It's easy to think this is the pastor's job, but "one another" puts the ball in your court, too. It’s the responsibility of every believer to contribute to the good of the church through godly conversation and encouragement.
If you're spending time with other believers outside of the corporate gathering on Sunday morning, then you're probably talking about the Word of God and how it intersects everyday life. That would allow for some casual talk on Sunday morning. It may also stir you to more godly conversation about the events of the previous week.
But imagine the impact we could have on an unbeliever if they heard us rejoicing about Jesus’ work in our lives and sharing the Word with one another on Sunday morning. They'd be able to truly look in and say, "Wow! They really love Jesus! He's all they can talk about!". Instead of simply being wowed by the pastor’s handling of the Word, they’d be encouraged by “normal” Christians, too.
Imagine our children or a new Christian hearing us talk about Jesus week after week. They would see us living out what we are teaching them! It has been said that more is caught than taught. While there may be some flaws in that statement, we should strive to be Christians worth imitating—especially in our conversations.
This godly discourse could also be preparing our hearts for the songs we are about to sing, the sermon we are about to hear, the Lord's Supper we are about to take, or the week we are about to live.
As a younger man, I would love to have an older believer drop a practical nugget of wisdom on me moments before corporate worship or just after hearing the sermon. It would be a blessing to hear an older woman drop a gem of parenting knowledge on my wife and I. I'd love to hear a zealous young believer share how God is using the M'Cheyne Bible reading plan to shape his days throughout the week.
In the words of Dr. Mark E. Ross: "This is the 'buzz' that should be heard in our congregational discourse. Will it be heard in your church this coming Lord's Day? Will the word of Christ be dwelling among you richly, or just barely?"
Social media is destroying us. I don’t say that lightly, either. We are losing our ability to sympathize with people. We've replaced the virtue of compassion with crassness. Instead of using caution, we share click-bait before we check the sources—sometimes before we've even read it! In these hyper-political days, it’s easy for us to treat every post as an opportunity to be a bastion for our own political stance.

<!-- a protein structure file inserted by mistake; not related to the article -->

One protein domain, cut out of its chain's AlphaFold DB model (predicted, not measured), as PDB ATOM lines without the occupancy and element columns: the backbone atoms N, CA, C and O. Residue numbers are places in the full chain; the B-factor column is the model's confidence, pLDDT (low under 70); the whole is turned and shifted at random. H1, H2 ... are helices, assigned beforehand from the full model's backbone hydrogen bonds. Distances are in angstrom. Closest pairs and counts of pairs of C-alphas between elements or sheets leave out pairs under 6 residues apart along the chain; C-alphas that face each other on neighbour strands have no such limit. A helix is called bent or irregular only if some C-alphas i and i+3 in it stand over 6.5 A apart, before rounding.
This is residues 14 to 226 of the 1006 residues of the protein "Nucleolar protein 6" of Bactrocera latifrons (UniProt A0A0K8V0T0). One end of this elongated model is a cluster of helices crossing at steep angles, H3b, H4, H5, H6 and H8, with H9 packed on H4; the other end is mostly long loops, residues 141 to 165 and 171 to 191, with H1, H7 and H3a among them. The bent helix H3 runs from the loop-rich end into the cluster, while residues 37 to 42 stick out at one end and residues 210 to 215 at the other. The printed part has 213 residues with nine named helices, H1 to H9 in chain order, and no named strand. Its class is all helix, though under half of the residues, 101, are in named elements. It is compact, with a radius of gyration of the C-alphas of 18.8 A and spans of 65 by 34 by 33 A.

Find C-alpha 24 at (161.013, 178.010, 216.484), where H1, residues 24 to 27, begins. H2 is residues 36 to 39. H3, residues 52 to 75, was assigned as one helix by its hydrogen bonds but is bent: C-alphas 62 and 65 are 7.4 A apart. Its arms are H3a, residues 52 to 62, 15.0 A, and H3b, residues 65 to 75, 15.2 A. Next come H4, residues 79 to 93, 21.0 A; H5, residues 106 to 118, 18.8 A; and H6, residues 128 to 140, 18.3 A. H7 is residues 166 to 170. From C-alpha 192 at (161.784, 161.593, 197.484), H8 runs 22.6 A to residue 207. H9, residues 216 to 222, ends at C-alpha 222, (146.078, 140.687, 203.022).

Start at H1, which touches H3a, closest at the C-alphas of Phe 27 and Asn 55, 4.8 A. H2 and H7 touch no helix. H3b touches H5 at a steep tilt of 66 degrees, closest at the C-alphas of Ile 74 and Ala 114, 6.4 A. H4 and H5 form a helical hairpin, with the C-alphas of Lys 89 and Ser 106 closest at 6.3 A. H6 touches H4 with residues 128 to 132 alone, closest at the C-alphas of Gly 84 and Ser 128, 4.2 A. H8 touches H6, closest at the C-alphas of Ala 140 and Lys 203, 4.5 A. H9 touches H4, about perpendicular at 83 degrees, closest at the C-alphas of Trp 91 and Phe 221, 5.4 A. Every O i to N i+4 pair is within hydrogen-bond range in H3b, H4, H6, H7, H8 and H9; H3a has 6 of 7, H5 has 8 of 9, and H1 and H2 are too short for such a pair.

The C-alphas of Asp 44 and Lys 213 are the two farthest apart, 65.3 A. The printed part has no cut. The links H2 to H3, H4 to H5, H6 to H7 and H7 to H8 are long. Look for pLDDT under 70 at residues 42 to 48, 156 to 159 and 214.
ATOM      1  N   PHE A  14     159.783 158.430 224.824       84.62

We bite at our opponents—if we can really call them that—with our memes about the mask mandate. We share our hot displeasure about whether the country should have ever been reopened in the first place. We wage war about whether or not athletes should kneel during the national anthem or schools should reopen.
You wouldn’t talk to people that way in person. But “those idiots” aren’t face-to-face with you, they’re behind a phone just like you are. Those spoiled brat athletes have the same constitutional rights to peacefully protest at their jobs as the school teachers who chose to participate in sick-outs to protest against the government leaders. But it didn’t fit your agenda, so you shared a meme.
You say those gun-toting conservatives should leave their guns at home when they go to their “rallies”, but you turn a blind eye when black men show up fully-loaded to protest on behalf of black lives. Both groups have a constitutional right to protest and bear arms, but one group fit your agenda and the other didn’t.
So we continue. I talk to my friends about how dumb your view is. You talk to yours about how stupid my view is. We never talk face-to-face, but we @ one another in the comments and make sure everyone knows where we stand. We screen shot it and send it to other friends, and the gossip ensues. All of this because we don’t think before we post.
We are like conditioned animals who hear a bell or see a red notification pop-up and respond. We ask Google to provide us with wisdom—and it gives us knowledge without reproach. Can a search engine get mad at you? Nope. But it can cheer you on using algorithms that feed you the narrative you crave. So you find it and you post it.
Jesus has a word for us, and obedience isn’t optional. Even if your church doesn’t discipline you for your words, you should read this and tremble:
I tell you, on the day of judgment people will give account for every careless word they speak... -Matthew 12:36
Every careless word.
This includes the memes we share, the comment wars we get in, and the private conversations we have about “those” people. You know.. the “idiot liberals” and the “Republican morons“. Every time we falsely label someone a racist or a cultural Marxist counts, too. Anytime we speak slander and spread lies, we are guilty.
Every careless word.